Kuttner: The first and right thing to do was to hand Milly Dowler voicemail evidence to the police

Former News of the World managing editor Stuart Kuttner knew a colleague had information taken from the voicemail of missing schoolgirl Milly Dowler – but denied asking reporters to target mobiles, the phone hacking trial has heard.

He described accusations that he conspired with others to hack phones – allegations which ultimately brought an end to the Sunday tabloid – as "completely false" and "utterly baseless".

Kuttner told the Old Bailey he was aware of only one example of a NotW journalist being in possession of a hacked voicemail message – that of 13-year-old Milly, who was abducted and killed by Levi Bellfield on her way home from school in March 2002.

The 74-year-old told the court he contacted Surrey Police on Saturday April 13, 2002, saying the paper may have "significant information" relevant to the inquiry.

The information came from a voicemail on Milly's phone appearing to offer her a job interview – the message turned out to be left on the schoolgirl's phone erroneously by a recruitment agency who had called the wrong number.

Kuttner said: "The NotW appeared to have, by some method, information that might lead to a missing schoolgirl.

"It was my view… the first and right thing to do was to speak to police."

He told the court the information had been accessed through her voicemail, but denied he "agreed in advance that somebody at the NotW" should hack the phone.

Defence counsel Jonathan Caplan QC asked: "Did you know (convicted phone hacker Glenn) Mulcaire had accessed her voicemail?"

Kuttner replied: "No, I did not."

He said he had no idea when disclosing to police that day about the method of obtaining the information may have constituted a crime.

He also denied being personally involved in phone-hacking and said he did not know if it was a means of extracting information used at the tabloid.

Kuttner added: "My role may have changed from journalist to managing editor, but it is not a form of newspaper journalism I recognise."

Kuttner told the phone hacking trial he wanted his reporters to "knock on doors" and find their own leads, rather than pay private detectives and investigation agencies.

The now-retired tabloid executive also denied authorising weekly payments to Mulcaire in an effort to "cook the books" and conceal the true cost of annual reimbursement for Mulcaire's work.

Kuttner said: "I wanted [journalists] to go and knock on doors, to go to corner shops, to get out and about.

"I was told that on some occasions my method was somewhat out-of-date because electoral registers were readily available to journalists. I don't accept that."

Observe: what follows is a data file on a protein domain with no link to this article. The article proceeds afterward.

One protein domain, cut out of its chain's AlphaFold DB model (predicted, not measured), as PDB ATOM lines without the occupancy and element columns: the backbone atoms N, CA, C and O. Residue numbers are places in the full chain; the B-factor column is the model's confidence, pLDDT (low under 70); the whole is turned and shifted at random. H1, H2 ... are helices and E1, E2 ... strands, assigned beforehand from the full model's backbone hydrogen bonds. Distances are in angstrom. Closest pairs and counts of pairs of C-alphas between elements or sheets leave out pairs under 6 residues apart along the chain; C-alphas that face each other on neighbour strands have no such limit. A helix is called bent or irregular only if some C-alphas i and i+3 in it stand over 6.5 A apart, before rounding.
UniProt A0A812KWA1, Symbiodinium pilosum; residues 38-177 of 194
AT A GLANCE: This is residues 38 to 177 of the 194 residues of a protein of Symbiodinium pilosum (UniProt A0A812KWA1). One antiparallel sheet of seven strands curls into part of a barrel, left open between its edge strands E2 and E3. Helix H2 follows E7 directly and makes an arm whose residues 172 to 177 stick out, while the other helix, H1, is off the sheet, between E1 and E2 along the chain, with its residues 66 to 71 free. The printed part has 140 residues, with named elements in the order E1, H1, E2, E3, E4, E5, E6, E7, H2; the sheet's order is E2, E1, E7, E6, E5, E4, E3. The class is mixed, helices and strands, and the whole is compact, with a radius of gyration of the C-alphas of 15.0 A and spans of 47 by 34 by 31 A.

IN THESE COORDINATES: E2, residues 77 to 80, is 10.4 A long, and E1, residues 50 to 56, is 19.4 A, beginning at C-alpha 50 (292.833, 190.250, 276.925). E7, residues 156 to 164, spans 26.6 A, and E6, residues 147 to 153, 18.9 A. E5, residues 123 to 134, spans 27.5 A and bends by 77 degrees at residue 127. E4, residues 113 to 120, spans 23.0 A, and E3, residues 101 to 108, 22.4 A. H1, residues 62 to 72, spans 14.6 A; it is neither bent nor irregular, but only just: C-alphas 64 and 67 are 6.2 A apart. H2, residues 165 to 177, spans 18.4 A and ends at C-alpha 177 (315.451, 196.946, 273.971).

The Old Bailey heard Kuttner sent a memo to senior staff – including co-defendant, former royal editor Clive Goodman – back in 1999 asking them to cut down on detective agency spending. The payments, he said, would have included trying to find out where people live, work and if they are subject to court proceedings.

Kuttner said he believed payments to Mulcaire's companies – Euro Research and Nine Consultancy – were for their work as legitimate research agencies, the same as those employed by newspapers across Fleet Street, he said.

Defence counsel Mr Caplan said prosecutors claimed that Kuttner was complicit in conspiring with others to hack phones "from the beginning", and that Kuttner concealed the size of payments to Mulcaire so as not to alert executives.

The defendant, in his second day giving evidence, replied: "They (the allegations) are, from start to finish, completely false."

Asked to respond to claims that Kuttner knew about payments to Mulcaire for his work hacking phones, the witness said: "The idea that I would conceal payments from the management… is completely baseless.

"It is not me. I did not do that – in this case or any case.

"It is so far removed from my concept of journalism. It (the allegation) is entirely and truly false."

Kuttner, of Woodford Green in Essex, denies conspiring with former NotW editors Rebekah Brooks and Andy Coulson and others to hack phones between 2000 and 2009.

Kuttner was asked to pore over details of payments to high-profile contributors at the NotW by Timothy Langdale QC, for Coulson.

Some members of the jury seemed to demonstrate surprise as Kuttner and Mr Langdale discussed the fees, which included eight people paid at least £100,000 a year for their contributions.

The identities of those celebrities were not read out in court – a move agreed by counsel and the defendant – though they included £100,000 paid to a "football contributor" and £165,000 annually paid to another writer.

Four columnists were on at least £150,000 a year, the court heard.

Kuttner was giving his evidence in the absence of Goodman, whose medical condition is yet to be disclosed following a bout of illness.

Discussing Kuttner's relationship with the former NotW royal editor, the 74-year-old – who has suffered similar ill-health during proceedings – described as "a childish waste of time" Goodman's repeated emails to his newsdesk.

Members of the jury were told Goodman would be getting transcripts of the oral evidence in his absence.

All defendants deny all charges. Kuttner is due to continue giving evidence under cross-examination tomorrow.

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